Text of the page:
“It’s a legitimate argument,” he said. “Under other circumstances
probably I would not have used the term the way I used it. Had you
interviewed me, I would have said he legitimized other anti-Semitic
views without calling him an anti-Semite. It’s the same thing as
Mearsheimer, Walt, Jimmy Carter, I never called them an anti-Semite. I would put Sullivan in the same category.”

And maybe he should apologize, both privately and somewhat publicly, to Andrew Sullivan. You don’t say simply that someone is an antisemite if you still hold doubts about that.

Our back-and-forth was important though: Foxman acknowledged that “anti-Semite” belongs to the toxic few who “get up in the morning and say, ‘How can I hurt the Jews?'”

But there are others — a minority, he said — who are “infected with anti-Semitism.” They do not act out except in “moments of crisis.” He cited Gen. George Brown, the chairman of the Joint Chiefs of Staff who, outraged in 1974 at an arms transfer to Israel that depletd his NATO stockpile, blustered, “They own, you know, large banks in this country, the newspapers, you just look at where the Jewish money is in this country.”

Such opportunities to indulge one’s latent bigotries, Abe said, are
few and and far between. Except for journalists and academics, whose
job it is — especially in this blogging century — to write and write
and express and express.

And when they express latent bigotries, “they legitimize other attitudes,” he said.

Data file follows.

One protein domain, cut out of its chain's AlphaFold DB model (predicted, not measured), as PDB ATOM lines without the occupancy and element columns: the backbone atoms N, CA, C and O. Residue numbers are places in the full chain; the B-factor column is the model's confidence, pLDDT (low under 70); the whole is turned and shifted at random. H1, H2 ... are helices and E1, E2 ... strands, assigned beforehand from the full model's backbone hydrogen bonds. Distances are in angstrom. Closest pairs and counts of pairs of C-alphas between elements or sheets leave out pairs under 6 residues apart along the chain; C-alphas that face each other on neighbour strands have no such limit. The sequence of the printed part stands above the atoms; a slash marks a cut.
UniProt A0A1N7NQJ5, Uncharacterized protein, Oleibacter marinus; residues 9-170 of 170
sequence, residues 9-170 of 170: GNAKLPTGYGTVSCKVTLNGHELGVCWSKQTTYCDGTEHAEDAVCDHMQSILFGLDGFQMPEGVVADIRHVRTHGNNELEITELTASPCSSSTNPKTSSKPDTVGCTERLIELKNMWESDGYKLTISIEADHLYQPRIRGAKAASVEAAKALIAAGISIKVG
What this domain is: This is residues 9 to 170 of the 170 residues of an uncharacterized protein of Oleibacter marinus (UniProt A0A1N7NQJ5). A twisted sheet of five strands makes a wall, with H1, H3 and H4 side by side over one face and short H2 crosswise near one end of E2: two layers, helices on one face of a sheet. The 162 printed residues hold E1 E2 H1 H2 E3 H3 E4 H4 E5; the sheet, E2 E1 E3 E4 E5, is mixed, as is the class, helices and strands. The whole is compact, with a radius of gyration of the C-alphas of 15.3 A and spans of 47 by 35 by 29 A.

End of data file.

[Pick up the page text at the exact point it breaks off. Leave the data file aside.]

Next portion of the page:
And those attitudes can spur the real anti-Semites into believing their violence has a popular resonance.

I don’t know whether I agree with Mr. Foxman’s idea about latent bigotries. Sullivan seemed to have a similar idea going, when he wrote:

Look, I am not one to dismiss any notion of anti-Semitism in me or anyone else. I believe it is such a toxic theme in human history and such a grave strain in the human soul that no one should be sublimely confident that he or she is free of it entirely. I take the moral demand to guard against it very seriously. And I have indeed searched my conscience these past few years to take stock if anything like this is unconsciously entering my soul, as I try to guard against my many other sins.

Then, I thought, if Andrew was being sincere, he was probably raising the stakes higher than necessary.

Neither Kampeas nor Foxman discuss whether a person someone can “flirt” with antisemitic tropes without having any latent bigotry. I tend to think people can flirt with a discourse of hatred, for various reasons.

One major reason might be the sense of autonomy, of individually achieving more intellectual freedom, by breaking what part of your audience considers a taboo. That sense of earned freedom is partially guaranteed by the fact that you know you are not a hater, so you do not feel so in danger of losing the freedom of the individual voice to the group voice of hatred.